“That’s because people still ingrain this into girls,” James said. “Dads will bring their boys out and show them the inside of cars: they’re taught to understand the mechanics. Subconsciously, people give boys more technical experience so when they apply to university they can think ‘I really like the sound of engineering because I remember helping my dad with X, Y, or Z’.

That’s why girls fall down; they don’t have this ingrained idea of technical working and so they doubt that they can do it. I subconsciously doubt that I can do XYZ for no reason. And I know that these boys don’t know any better than I do, but they don’t have the same system of doubt built into them.”

How can we get more women into STEM?

James and King-Smith are not alone in their push to get more girls and young women in STEM fields.

The University of East London (UEL) are one of many UK universities working to enable girls to explore STEM subjects at degree level and beyond. Clare Matysova, Athena SWAN Project Officer at UEL, told Study International that the university is running Outreach, which includes taster days, post-16 workshops, partnership programmes and civic engagement projects.

UEL recently started working with WISE on their ‘People like me’ initiative, which Matysova describes as “a revolutionary approach to engaging girls with careers in STEM.”

The programme matches young girls with role models from their chosen area who are successful, happy, and have similar personalities to the girls.

Isla Macneil is also doing her bit. Macneil runs Ingenues, a company that creates children’s activities, workshops and events based on brilliant women and their careers.

“All too many children seem to come armed with the idea that they can’t do something before they have had a chance to actually try,” Macneil told Study International.

Macneil is currently working on a project with the Institution of Civil Engineers (ICE) for their ICE200 celebrations next year. Macneil and her team will be delivering workshops across Yorkshire and the Humber to children aged between 7 and 11.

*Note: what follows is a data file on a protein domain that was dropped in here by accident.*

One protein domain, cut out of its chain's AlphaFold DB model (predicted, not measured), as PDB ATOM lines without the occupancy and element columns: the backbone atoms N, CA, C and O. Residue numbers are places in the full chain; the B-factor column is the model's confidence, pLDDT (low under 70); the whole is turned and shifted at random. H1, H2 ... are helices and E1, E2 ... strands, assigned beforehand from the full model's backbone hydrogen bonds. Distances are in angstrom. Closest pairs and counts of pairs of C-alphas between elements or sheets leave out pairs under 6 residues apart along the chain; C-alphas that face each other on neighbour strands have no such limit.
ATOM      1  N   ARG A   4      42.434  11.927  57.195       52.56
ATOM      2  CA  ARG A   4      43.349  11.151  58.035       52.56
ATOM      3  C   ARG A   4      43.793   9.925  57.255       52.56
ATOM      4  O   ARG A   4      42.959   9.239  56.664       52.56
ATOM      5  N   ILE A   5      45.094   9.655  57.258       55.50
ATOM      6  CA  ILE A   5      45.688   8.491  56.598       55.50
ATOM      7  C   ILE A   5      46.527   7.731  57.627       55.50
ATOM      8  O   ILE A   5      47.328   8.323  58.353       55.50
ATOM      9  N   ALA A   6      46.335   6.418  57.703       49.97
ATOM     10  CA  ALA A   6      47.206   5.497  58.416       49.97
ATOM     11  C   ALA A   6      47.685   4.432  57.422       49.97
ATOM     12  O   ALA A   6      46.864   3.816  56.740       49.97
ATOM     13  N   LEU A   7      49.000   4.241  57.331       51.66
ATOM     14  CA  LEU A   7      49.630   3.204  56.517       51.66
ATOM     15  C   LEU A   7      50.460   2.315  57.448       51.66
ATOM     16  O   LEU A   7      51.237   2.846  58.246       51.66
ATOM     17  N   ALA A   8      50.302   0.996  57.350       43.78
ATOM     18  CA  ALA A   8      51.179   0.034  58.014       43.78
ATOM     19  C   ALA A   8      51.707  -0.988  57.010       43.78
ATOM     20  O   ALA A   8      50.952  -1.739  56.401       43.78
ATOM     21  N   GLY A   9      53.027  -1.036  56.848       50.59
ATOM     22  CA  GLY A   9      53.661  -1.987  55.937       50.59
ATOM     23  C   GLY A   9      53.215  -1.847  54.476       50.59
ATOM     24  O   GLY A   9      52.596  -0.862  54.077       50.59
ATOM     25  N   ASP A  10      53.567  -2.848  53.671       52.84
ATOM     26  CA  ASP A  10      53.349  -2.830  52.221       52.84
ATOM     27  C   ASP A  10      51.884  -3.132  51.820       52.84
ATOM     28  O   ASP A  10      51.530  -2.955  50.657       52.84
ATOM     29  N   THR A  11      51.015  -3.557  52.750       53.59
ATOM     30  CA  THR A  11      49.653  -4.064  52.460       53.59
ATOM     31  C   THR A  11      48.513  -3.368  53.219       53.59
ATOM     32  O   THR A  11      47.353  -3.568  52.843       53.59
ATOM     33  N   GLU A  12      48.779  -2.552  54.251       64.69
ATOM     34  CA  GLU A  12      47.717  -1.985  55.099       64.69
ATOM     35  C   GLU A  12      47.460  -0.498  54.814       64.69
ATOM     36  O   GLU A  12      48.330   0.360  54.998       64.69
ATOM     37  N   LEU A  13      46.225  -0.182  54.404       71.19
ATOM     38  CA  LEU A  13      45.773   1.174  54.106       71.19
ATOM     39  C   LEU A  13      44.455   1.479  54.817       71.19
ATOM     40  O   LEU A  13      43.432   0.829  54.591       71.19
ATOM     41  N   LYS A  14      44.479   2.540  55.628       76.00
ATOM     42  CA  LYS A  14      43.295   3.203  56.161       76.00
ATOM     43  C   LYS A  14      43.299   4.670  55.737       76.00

“These will be based on civil engineers from history and include experiments, games and interviews with female civil engineers working today,” Macneil told Study International.

“One of the most shocking things for me,” King-Smith said, “is to see is that many women don’t see the problem at all, so we’re not only fighting the disparity but we don’t even have the support of all the women.”

“So I see it in my vision like the way you start campfires – small, secure, guarded little fires that we get ablaze, before trying to throw on more logs. We need to start so many blazing little fires that the whole lot will have to ignite.”

King-Smith feels this will amplify the projects she, and many others like her, are successfully working on. The modern world makes this all the more easy for this to happen.

“Technology is what will enable the fire-starters around the globe to communicate,” King-Smith said.

Women like Macniel, Matysova, King-Smith and James are challenging the world of STEM as it is. Their projects and personal endeavours are just some of many attempts to even the gender balance out. The movement is in motion. Women in STEM of the future, we welcome you.

“It’s important to be aware that you’re fighting something,” James asserted. “You’re going up the stream – it’s not going to be easy. And that’s not because you shouldn’t be doing it or you’re not good at it, it’s just because it’s not going to be easy.”